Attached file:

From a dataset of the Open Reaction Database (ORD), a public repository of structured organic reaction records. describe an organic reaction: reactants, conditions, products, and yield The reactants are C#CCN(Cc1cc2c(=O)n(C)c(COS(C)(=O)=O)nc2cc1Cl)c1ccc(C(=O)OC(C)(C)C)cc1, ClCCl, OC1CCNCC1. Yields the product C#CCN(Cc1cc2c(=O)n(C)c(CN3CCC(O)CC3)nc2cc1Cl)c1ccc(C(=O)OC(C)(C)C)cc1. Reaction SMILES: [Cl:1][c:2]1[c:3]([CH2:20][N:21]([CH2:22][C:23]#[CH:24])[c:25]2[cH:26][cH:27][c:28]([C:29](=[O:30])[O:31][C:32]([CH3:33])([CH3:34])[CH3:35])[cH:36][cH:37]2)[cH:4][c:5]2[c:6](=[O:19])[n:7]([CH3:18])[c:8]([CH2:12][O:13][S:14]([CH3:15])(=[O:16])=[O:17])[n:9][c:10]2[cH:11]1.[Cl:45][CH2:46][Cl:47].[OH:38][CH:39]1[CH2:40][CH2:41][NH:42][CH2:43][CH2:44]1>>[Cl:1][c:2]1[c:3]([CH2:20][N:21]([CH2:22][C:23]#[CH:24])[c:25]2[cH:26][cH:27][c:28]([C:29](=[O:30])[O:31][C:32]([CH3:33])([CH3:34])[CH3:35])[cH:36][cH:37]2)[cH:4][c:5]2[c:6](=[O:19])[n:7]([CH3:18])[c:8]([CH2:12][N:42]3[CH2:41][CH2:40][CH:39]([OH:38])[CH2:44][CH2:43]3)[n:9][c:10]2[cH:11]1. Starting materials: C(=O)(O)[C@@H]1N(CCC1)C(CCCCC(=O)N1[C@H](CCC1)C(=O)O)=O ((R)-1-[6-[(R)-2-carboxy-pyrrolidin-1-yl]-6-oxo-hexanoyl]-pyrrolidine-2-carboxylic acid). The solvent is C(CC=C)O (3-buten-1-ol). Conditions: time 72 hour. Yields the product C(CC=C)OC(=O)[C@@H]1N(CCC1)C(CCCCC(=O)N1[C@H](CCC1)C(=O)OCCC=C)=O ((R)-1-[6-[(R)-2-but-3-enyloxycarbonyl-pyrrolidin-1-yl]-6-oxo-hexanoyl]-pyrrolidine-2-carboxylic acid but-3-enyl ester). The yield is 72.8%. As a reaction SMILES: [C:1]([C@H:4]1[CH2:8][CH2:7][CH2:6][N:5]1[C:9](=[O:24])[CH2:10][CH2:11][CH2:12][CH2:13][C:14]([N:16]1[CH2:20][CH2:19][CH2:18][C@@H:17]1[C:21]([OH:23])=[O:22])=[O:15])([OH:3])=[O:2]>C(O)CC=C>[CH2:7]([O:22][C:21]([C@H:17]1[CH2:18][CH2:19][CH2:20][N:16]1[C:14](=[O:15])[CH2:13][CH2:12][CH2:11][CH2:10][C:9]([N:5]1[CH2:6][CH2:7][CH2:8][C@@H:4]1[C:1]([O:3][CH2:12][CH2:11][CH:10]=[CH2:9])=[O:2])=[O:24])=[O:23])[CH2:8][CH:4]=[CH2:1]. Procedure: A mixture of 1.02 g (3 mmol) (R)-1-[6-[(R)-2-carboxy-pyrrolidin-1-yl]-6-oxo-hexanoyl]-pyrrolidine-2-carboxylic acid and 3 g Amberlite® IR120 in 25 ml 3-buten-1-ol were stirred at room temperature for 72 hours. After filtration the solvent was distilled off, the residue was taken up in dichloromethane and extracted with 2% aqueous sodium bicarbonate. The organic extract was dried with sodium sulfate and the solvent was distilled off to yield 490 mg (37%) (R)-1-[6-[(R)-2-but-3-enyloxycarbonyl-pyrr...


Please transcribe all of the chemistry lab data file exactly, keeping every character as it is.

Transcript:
From a dataset of the Open Reaction Database (ORD), a public repository of structured organic reaction records. describe an organic reaction: reactants, conditions, products, and yield The reactants are C#CCN(Cc1cc2c(=O)n(C)c(COS(C)(=O)=O)nc2cc1Cl)c1ccc(C(=O)OC(C)(C)C)cc1, ClCCl, OC1CCNCC1. Yields the product C#CCN(Cc1cc2c(=O)n(C)c(CN3CCC(O)CC3)nc2cc1Cl)c1ccc(C(=O)OC(C)(C)C)cc1. Reaction SMILES: [Cl:1][c:2]1[c:3]([CH2:20][N:21]([CH2:22][C:23]#[CH:24])[c:25]2[cH:26][cH:27][c:28]([C:29](=[O:30])[O:31][C:32]([CH3:33])([CH3:34])[CH3:35])[cH:36][cH:37]2)[cH:4][c:5]2[c:6](=[O:19])[n:7]([CH3:18])[c:8]([CH2:12][O:13][S:14]([CH3:15])(=[O:16])=[O:17])[n:9][c:10]2[cH:11]1.[Cl:45][CH2:46][Cl:47].[OH:38][CH:39]1[CH2:40][CH2:41][NH:42][CH2:43][CH2:44]1>>[Cl:1][c:2]1[c:3]([CH2:20][N:21]([CH2:22][C:23]#[CH:24])[c:25]2[cH:26][cH:27][c:28]([C:29](=[O:30])[O:31][C:32]([CH3:33])([CH3:34])[CH3:35])[cH:36][cH:37]2)[cH:4][c:5]2[c:6](=[O:19])[n:7]([CH3:18])[c:8]([CH2:12][N:42]3[CH2:41][CH2:40][CH:39]([OH:38])[CH2:44][CH2:43]3)[n:9][c:10]2[cH:11]1. Starting materials: C(=O)(O)[C@@H]1N(CCC1)C(CCCCC(=O)N1[C@H](CCC1)C(=O)O)=O ((R)-1-[6-[(R)-2-carboxy-pyrrolidin-1-yl]-6-oxo-hexanoyl]-pyrrolidine-2-carboxylic acid). The solvent is C(CC=C)O (3-buten-1-ol). Conditions: time 72 hour. Yields the product C(CC=C)OC(=O)[C@@H]1N(CCC1)C(CCCCC(=O)N1[C@H](CCC1)C(=O)OCCC=C)=O ((R)-1-[6-[(R)-2-but-3-enyloxycarbonyl-pyrrolidin-1-yl]-6-oxo-hexanoyl]-pyrrolidine-2-carboxylic acid but-3-enyl ester). The yield is 72.8%. As a reaction SMILES: [C:1]([C@H:4]1[CH2:8][CH2:7][CH2:6][N:5]1[C:9](=[O:24])[CH2:10][CH2:11][CH2:12][CH2:13][C:14]([N:16]1[CH2:20][CH2:19][CH2:18][C@@H:17]1[C:21]([OH:23])=[O:22])=[O:15])([OH:3])=[O:2]>C(O)CC=C>[CH2:7]([O:22][C:21]([C@H:17]1[CH2:18][CH2:19][CH2:20][N:16]1[C:14](=[O:15])[CH2:13][CH2:12][CH2:11][CH2:10][C:9]([N:5]1[CH2:6][CH2:7][CH2:8][C@@H:4]1[C:1]([O:3][CH2:12][CH2:11][CH:10]=[CH2:9])=[O:2])=[O:24])=[O:23])[CH2:8][CH:4]=[CH2:1]. Procedure: A mixture of 1.02 g (3 mmol) (R)-1-[6-[(R)-2-carboxy-pyrrolidin-1-yl]-6-oxo-hexanoyl]-pyrrolidine-2-carboxylic acid and 3 g Amberlite® IR120 in 25 ml 3-buten-1-ol were stirred at room temperature for 72 hours. After filtration the solvent was distilled off, the residue was taken up in dichloromethane and extracted with 2% aqueous sodium bicarbonate. The organic extract was dried with sodium sulfate and the solvent was distilled off to yield 490 mg (37%) (R)-1-[6-[(R)-2-but-3-enyloxycarbonyl-pyrr...